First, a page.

01/07/2005 1:00AM

Roar's $4.4M leads California


Taking advantage of his past career as a two-hemisphere stallion, Roar earned the title as the leading stallion standing in California in 2004 even though his impact has yet to be felt in this state.

Roar's progeny earned $4,394,808, nearly all of which was generated by non-California-breds. He finished slightly in front of two-time defending champion In Excess, whose progeny, nearly all of whom are California-breds, earned $4,013,762. Lit de Justice ($3,117,396), General Meeting ($3,061,344) and Souvenir Copy ($3,032,922) rounded out the top five.

Roar has stood in California since 2003 at Rancho San Miguel in San Miguel. His oldest full crop of California-breds are now yearlings.

In the past, Roar stood in Kentucky and Argentina in the same year, which greatly helped his progeny earnings. In 2004, his leading earner was Little Jim ($393,510), who won the UAE 2000 Guineas and was third in the $2 million UAE Derby. In the U.S., Roar has been represented by the multiple stakes winner Roar Emotion.

On the national stallion list in 2004, Roar finished 24th. In 2003, In Excess was the top-ranked California stallion on the same list in 21st place.

Roar, who is by Forty Niner, may have difficulty leading the California stallions in coming years.

He has experienced fertility problems in recent years that have greatly limited the number of mares that are bred to him. Where most top stallions are bred to 100 or more mares a years, Roar will be bred to approximately 50 this year, according to Clay Murdock, the farm manager at Rancho San Miguel.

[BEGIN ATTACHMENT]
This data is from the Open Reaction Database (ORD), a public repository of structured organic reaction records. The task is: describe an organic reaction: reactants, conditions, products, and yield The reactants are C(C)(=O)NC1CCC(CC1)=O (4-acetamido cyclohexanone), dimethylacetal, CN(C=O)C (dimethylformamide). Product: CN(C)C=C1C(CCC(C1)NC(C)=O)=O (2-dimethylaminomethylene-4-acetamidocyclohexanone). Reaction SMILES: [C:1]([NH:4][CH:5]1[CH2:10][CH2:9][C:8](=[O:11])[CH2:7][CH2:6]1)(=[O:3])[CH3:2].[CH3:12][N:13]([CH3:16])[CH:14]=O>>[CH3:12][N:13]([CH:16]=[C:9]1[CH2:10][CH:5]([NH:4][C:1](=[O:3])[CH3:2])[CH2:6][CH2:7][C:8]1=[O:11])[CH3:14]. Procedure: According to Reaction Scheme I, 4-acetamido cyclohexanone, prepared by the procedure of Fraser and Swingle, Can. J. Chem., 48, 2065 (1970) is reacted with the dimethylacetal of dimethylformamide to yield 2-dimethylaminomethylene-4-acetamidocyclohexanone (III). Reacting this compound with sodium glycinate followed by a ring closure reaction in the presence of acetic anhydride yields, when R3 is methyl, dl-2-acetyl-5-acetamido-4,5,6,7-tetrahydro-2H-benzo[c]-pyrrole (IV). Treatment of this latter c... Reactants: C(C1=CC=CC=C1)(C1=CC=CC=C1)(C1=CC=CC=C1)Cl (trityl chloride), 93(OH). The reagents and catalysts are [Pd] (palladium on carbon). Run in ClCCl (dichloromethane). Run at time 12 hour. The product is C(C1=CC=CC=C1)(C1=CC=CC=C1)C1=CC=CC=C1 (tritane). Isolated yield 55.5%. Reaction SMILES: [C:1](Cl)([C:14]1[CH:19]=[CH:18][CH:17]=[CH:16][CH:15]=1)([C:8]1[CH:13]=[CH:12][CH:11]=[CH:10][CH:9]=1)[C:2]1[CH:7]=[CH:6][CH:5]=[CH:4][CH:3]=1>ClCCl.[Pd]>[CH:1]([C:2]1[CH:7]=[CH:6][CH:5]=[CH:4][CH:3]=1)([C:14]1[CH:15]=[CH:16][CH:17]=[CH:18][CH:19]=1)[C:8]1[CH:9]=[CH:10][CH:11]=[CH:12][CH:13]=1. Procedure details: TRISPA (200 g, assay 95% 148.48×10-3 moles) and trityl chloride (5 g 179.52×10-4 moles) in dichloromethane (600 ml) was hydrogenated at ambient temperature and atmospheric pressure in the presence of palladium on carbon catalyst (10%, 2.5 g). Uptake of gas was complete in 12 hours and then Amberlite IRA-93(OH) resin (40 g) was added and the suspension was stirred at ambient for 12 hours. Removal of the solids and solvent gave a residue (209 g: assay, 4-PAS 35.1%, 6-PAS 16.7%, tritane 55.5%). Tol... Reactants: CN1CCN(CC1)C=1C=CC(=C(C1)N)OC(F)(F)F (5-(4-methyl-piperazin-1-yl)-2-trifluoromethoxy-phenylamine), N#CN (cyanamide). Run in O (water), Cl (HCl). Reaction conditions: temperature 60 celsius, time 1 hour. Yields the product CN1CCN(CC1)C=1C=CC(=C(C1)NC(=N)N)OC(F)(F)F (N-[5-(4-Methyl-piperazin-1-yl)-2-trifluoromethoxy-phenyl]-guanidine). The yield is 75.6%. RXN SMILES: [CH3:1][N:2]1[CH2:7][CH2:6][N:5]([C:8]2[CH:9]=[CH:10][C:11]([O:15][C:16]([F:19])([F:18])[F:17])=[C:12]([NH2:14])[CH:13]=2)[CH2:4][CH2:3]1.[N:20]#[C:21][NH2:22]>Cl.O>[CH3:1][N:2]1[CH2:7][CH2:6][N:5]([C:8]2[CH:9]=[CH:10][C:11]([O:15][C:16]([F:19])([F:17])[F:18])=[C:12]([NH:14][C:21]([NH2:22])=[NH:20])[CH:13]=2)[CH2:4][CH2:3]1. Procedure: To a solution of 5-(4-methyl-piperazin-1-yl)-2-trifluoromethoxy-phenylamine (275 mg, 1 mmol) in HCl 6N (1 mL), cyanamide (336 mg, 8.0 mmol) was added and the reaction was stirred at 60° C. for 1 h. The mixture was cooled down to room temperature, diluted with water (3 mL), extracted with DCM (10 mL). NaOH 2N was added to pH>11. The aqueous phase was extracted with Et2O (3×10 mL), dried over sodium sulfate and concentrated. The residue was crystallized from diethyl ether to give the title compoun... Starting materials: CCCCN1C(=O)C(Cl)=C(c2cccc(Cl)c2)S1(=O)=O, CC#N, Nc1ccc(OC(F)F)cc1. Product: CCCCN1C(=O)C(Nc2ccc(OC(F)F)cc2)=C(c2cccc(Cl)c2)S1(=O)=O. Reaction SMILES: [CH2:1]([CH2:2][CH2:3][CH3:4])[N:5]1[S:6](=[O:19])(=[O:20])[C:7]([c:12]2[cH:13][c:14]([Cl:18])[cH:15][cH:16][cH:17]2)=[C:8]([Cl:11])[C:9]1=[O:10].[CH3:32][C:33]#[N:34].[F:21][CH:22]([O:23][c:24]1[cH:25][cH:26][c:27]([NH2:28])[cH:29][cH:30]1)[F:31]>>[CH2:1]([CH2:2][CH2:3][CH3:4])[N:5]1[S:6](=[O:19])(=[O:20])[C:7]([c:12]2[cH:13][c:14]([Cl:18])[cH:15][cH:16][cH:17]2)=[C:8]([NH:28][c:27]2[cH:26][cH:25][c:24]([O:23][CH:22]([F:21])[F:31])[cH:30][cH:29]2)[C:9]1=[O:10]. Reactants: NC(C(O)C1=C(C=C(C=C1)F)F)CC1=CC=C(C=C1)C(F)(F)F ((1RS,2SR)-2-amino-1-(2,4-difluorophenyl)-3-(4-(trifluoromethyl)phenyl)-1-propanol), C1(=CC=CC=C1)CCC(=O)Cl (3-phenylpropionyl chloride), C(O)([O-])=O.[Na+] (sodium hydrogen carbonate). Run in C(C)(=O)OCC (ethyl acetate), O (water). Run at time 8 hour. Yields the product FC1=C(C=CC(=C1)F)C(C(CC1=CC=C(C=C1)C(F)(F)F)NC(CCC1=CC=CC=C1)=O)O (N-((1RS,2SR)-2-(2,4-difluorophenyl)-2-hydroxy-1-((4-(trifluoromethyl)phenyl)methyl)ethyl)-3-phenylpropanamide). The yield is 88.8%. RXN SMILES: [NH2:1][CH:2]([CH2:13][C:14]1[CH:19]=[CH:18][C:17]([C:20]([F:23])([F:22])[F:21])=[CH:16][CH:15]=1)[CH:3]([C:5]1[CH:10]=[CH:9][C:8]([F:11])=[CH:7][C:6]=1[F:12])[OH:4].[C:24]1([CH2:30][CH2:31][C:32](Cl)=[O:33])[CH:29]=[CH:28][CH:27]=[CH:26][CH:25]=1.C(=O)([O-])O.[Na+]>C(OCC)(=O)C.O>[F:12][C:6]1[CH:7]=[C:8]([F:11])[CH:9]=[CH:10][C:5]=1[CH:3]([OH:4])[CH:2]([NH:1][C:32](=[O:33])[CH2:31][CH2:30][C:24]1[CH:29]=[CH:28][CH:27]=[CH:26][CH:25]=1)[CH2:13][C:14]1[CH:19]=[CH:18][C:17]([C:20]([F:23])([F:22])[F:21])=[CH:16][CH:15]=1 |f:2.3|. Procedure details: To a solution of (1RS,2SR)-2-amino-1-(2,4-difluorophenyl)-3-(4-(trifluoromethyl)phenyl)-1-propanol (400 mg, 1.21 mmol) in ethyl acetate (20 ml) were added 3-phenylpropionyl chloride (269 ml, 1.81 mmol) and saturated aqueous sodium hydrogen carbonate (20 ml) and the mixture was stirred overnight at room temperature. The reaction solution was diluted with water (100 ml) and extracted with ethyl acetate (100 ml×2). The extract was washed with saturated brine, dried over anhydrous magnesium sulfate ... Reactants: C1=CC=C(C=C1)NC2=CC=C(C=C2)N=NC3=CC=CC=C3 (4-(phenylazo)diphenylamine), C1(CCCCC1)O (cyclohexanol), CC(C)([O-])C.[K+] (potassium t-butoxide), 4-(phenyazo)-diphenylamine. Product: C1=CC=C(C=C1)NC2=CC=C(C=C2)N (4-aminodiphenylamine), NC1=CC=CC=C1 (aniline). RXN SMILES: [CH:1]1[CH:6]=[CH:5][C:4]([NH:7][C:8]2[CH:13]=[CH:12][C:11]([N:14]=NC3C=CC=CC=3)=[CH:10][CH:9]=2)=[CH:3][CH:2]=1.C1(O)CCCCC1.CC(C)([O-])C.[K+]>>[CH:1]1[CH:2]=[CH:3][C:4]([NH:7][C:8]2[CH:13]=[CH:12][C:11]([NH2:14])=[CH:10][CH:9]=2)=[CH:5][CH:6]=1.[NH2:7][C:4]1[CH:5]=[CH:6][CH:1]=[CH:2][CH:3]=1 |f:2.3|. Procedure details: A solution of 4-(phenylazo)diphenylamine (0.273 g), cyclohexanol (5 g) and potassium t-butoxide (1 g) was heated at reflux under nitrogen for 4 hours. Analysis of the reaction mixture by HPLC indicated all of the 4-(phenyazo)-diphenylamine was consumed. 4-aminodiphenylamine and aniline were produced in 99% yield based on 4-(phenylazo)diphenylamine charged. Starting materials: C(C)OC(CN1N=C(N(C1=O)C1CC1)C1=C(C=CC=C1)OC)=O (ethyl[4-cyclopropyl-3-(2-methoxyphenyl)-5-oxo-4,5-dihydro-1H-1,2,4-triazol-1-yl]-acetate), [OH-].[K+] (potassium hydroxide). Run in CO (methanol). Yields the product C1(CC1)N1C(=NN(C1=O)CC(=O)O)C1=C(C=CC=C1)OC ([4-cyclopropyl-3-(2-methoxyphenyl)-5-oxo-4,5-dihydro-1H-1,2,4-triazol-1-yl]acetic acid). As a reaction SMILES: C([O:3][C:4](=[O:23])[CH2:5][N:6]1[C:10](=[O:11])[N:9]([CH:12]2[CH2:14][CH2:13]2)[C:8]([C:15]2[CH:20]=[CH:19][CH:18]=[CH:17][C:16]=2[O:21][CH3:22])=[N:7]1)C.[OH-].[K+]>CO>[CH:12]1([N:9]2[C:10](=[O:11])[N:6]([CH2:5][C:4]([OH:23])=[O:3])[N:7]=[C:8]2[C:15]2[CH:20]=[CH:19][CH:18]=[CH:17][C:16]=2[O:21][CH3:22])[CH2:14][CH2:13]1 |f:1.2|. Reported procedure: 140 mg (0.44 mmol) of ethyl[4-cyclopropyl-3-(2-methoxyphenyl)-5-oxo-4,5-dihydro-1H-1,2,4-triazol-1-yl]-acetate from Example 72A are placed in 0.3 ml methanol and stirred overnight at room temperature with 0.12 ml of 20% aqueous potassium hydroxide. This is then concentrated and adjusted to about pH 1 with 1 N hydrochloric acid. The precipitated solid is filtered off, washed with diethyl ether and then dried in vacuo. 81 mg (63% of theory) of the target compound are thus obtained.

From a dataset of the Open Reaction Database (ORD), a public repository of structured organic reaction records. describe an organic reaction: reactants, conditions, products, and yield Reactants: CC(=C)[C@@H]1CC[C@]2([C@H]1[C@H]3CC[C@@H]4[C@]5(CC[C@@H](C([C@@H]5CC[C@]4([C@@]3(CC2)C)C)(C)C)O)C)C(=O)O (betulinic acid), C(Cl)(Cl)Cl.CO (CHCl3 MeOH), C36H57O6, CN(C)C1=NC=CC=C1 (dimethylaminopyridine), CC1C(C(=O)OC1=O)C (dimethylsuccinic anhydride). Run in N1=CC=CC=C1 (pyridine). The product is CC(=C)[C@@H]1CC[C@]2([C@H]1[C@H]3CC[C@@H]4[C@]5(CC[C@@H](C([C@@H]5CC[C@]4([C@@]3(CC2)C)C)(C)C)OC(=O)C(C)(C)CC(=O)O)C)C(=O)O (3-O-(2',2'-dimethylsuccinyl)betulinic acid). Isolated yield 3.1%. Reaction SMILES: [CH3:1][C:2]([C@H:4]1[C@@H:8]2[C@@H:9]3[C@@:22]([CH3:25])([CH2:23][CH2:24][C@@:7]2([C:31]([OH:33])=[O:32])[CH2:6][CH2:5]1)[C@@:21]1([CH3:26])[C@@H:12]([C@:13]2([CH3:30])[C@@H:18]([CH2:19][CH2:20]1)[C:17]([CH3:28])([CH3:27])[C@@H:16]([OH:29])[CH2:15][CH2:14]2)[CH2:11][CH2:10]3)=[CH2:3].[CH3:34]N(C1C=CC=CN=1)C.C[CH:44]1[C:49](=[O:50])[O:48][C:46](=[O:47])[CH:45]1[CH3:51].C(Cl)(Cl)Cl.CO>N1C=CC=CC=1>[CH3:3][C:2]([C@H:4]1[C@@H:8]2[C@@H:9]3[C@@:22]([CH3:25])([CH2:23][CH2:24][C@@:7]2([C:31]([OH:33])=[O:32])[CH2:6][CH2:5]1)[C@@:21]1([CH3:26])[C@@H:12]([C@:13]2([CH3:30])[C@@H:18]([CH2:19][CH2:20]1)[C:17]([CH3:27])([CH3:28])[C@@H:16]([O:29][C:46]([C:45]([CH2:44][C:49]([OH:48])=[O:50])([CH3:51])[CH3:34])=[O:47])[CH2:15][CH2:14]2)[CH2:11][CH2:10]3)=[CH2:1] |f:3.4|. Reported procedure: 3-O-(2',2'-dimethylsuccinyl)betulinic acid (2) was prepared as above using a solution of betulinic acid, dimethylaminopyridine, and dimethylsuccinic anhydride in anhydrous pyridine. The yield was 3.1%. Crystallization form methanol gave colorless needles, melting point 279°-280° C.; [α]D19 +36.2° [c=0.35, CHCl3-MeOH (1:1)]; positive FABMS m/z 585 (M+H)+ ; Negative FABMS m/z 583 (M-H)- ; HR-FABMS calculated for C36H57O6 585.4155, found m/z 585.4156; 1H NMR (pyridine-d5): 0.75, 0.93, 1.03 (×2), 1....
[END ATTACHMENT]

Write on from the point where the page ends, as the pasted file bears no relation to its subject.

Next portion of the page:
"We have to be careful," he said. "He can't handle big books anymore as far as we can tell. He doesn't recover quickly enough. He can't handle books like 100."

A winner of 4 of 12 starts and $487,507 in a two-year racing career, Roar, 12, will stand for $15,000 this year. His fee was $6,000 in 2004.

"When you look at his national ranking and compare him to other stallions in the state, we felt he was too good of a deal last year," Murdock said. "He has proven himself to get this kind of stud fee."

Old Topper first-year leader

The leading freshman stallion in California in 2004 was Old Topper, who was a standout in an otherwise weak crop of first-year stallions.

Old Topper had 19 runners who won 15 races and $498,815. Shout to the North, the winner of the Glorious Song Stakes at Woodbine in November, was Old Topper's leading earner with $132,292.

The freshman stallion title was a personal victory for Tom Stull, who stands Old Topper at his Tommy Town Thoroughbreds in Santa Ynez. Stull guaranteed that Old Topper would lead the rankings, or he would refund the $3,500 stud fee to each breeder.

On the national freshman sire list in 2004, Old Topper finished 13th. In 2003, leading California freshman sire Free House finished 20th on the same list. Neither had the success of Swiss Yodeler, who finished seventh nationally in 2002.

Old Topper will stand for $5,000 this year to a book of 90 to 100 mares, according to Mike Allen, the farm manager at Tommy Town.

"Interest is starting to pick up," he said. "In the last week, people are starting to call every day."

Allen expects even bigger things from Old Topper's progeny in 2005. "The ones that just turned 2, I think they are a nicer group than last year's," he said.

Score Early's first winner

Score Early was represented by his first winner when Scoresearlygale won a maiden claimer for 3-year-old fillies in the eighth race at Santa Anita on Wednesday.

Score Early, who was winless in three career starts, in 1997 and 1998, entered stud in 2000 and stands at BMT Ranch in San Miguel for $2,000, live foal.

Both Score Early and Scoresearlygale are owned by Bill Thomas.